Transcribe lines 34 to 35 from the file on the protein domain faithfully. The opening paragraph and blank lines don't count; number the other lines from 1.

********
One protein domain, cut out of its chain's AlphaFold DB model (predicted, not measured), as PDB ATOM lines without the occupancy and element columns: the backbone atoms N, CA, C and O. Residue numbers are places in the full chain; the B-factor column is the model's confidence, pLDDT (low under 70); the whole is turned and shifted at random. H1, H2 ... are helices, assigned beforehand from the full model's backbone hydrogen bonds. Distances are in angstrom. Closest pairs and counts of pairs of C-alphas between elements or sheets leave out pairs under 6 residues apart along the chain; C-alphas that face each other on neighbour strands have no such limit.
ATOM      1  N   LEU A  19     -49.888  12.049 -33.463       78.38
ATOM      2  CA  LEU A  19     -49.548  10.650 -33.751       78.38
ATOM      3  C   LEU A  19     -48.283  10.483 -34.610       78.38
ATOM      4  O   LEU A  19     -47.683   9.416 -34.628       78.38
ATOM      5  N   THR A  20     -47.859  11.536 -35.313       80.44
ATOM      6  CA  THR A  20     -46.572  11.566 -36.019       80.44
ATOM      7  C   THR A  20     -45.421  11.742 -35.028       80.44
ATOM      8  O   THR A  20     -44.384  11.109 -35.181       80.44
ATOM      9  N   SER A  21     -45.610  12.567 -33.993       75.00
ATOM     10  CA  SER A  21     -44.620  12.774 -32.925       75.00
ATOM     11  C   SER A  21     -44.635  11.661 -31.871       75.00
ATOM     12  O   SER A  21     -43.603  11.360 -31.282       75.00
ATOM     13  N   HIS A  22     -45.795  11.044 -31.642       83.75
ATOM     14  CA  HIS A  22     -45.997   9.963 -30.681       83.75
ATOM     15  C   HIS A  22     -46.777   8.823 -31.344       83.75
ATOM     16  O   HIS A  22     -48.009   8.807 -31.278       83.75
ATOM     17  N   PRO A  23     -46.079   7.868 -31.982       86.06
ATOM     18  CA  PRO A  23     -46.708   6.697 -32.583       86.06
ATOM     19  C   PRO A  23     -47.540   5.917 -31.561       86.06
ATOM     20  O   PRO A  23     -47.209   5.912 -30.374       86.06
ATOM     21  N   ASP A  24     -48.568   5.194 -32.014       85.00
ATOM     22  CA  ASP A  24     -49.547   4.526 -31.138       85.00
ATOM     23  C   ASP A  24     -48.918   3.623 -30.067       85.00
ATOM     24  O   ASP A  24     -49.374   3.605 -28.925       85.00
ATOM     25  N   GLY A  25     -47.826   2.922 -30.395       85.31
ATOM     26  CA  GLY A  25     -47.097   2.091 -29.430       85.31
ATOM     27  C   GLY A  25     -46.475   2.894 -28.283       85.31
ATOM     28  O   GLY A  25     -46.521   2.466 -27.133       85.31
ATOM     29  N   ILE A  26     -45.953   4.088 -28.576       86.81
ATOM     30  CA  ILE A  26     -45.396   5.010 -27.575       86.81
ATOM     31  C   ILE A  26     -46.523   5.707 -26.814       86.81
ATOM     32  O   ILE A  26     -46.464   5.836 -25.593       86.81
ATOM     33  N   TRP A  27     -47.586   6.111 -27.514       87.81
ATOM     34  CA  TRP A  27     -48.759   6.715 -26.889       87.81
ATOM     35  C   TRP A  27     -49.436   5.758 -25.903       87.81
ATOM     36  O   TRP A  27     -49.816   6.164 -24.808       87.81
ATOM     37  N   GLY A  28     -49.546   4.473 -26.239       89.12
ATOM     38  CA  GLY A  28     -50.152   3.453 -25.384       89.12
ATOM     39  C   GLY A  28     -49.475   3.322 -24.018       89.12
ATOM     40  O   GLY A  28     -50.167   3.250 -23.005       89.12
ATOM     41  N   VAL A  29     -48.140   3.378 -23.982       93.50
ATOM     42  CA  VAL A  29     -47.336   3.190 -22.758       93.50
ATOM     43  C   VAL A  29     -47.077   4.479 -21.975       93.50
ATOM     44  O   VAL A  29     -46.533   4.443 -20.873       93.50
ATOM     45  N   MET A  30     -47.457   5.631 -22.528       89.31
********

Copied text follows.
ATOM     34  CA  TRP A  27     -48.759   6.715 -26.889       87.81
ATOM     35  C   TRP A  27     -49.436   5.758 -25.903       87.81